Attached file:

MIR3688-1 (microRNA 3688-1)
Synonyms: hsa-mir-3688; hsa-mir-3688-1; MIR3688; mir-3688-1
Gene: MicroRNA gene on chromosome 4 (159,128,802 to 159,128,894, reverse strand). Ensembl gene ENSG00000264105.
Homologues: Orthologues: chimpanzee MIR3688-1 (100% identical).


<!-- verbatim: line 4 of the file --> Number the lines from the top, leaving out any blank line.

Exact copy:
Homologues: Orthologues: chimpanzee MIR3688-1 (100% identical).